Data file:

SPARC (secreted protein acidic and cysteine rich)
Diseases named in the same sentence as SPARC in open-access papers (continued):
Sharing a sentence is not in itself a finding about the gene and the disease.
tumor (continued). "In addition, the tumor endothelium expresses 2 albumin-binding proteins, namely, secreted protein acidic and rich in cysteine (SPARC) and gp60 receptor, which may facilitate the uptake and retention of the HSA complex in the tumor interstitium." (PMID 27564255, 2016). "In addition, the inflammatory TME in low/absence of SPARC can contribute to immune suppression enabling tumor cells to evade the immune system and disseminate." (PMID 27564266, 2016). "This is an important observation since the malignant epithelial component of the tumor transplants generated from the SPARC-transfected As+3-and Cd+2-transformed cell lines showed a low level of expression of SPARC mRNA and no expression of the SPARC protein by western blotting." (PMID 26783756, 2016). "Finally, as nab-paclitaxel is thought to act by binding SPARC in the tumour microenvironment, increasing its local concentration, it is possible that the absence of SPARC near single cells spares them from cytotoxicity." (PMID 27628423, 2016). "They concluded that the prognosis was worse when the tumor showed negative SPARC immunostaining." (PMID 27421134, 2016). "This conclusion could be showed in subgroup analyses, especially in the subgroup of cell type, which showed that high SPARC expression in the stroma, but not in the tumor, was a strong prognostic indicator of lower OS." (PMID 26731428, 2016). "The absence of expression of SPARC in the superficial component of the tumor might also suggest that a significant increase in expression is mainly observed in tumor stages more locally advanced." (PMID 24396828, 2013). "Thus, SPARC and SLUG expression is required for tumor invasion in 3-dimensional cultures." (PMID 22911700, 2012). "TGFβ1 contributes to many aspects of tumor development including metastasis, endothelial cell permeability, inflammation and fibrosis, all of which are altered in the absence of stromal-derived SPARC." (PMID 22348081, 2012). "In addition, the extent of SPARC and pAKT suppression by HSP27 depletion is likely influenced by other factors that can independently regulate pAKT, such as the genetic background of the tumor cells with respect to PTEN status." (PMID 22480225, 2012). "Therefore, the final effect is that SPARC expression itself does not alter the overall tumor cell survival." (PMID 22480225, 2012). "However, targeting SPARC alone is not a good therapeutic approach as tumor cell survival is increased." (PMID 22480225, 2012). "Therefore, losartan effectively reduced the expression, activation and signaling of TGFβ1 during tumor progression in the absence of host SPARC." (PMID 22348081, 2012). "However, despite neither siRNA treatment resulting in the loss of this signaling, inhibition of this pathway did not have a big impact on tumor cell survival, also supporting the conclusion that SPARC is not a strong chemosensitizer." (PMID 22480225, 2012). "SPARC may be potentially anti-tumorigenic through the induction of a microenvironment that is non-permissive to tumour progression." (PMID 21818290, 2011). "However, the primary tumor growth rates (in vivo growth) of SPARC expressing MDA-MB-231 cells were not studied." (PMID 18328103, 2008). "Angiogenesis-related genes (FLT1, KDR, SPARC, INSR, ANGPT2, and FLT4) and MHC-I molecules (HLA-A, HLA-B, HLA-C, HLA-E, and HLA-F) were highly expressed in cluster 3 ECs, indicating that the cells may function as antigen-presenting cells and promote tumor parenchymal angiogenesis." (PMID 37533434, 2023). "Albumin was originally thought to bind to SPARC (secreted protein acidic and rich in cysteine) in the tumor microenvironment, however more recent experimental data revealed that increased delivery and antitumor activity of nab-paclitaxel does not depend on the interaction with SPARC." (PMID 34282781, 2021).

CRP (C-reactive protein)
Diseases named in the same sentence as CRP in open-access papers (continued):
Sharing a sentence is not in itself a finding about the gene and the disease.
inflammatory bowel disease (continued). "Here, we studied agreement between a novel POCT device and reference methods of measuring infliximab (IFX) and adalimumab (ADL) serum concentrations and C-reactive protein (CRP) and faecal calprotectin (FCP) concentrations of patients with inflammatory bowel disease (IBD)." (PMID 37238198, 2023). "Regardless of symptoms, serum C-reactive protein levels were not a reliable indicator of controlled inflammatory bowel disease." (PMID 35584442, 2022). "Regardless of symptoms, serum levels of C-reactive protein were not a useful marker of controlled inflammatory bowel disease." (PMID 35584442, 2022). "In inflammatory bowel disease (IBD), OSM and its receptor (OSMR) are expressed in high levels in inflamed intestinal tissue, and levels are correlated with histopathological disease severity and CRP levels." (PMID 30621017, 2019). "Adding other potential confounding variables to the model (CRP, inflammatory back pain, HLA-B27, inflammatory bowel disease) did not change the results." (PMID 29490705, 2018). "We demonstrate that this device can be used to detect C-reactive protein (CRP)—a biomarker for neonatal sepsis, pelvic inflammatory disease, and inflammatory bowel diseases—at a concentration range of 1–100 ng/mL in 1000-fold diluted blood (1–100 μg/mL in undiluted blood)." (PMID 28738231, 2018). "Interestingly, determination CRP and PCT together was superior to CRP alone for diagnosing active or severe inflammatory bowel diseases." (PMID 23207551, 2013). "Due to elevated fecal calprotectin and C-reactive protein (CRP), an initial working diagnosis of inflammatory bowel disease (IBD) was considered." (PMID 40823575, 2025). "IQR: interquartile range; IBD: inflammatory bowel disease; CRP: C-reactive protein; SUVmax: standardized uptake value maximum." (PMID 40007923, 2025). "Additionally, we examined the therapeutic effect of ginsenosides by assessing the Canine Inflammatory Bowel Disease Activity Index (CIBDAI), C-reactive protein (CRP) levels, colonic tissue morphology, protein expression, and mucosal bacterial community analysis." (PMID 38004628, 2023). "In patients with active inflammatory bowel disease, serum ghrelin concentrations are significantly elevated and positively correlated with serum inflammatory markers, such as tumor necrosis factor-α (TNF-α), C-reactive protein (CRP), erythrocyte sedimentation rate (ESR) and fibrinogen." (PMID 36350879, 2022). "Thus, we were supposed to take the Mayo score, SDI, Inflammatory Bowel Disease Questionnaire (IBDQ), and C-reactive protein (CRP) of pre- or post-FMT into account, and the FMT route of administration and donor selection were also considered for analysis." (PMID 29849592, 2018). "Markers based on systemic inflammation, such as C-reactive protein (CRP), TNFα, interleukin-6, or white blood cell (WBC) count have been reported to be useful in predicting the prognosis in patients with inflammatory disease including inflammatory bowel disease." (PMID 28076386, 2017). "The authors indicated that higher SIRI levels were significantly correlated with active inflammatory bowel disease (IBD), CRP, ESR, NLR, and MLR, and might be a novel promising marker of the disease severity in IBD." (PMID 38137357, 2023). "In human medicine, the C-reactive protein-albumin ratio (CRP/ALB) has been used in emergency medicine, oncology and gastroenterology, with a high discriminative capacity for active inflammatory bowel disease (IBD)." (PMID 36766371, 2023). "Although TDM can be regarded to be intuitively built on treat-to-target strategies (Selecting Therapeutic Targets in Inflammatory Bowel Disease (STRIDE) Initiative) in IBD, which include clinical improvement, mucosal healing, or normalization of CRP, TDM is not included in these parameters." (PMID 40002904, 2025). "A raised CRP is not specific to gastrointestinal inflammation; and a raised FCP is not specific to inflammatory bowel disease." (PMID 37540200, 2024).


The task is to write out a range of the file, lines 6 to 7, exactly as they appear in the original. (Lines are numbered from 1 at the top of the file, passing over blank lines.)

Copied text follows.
Diseases named in the same sentence as CRP in open-access papers (continued):
Sharing a sentence is not in itself a finding about the gene and the disease.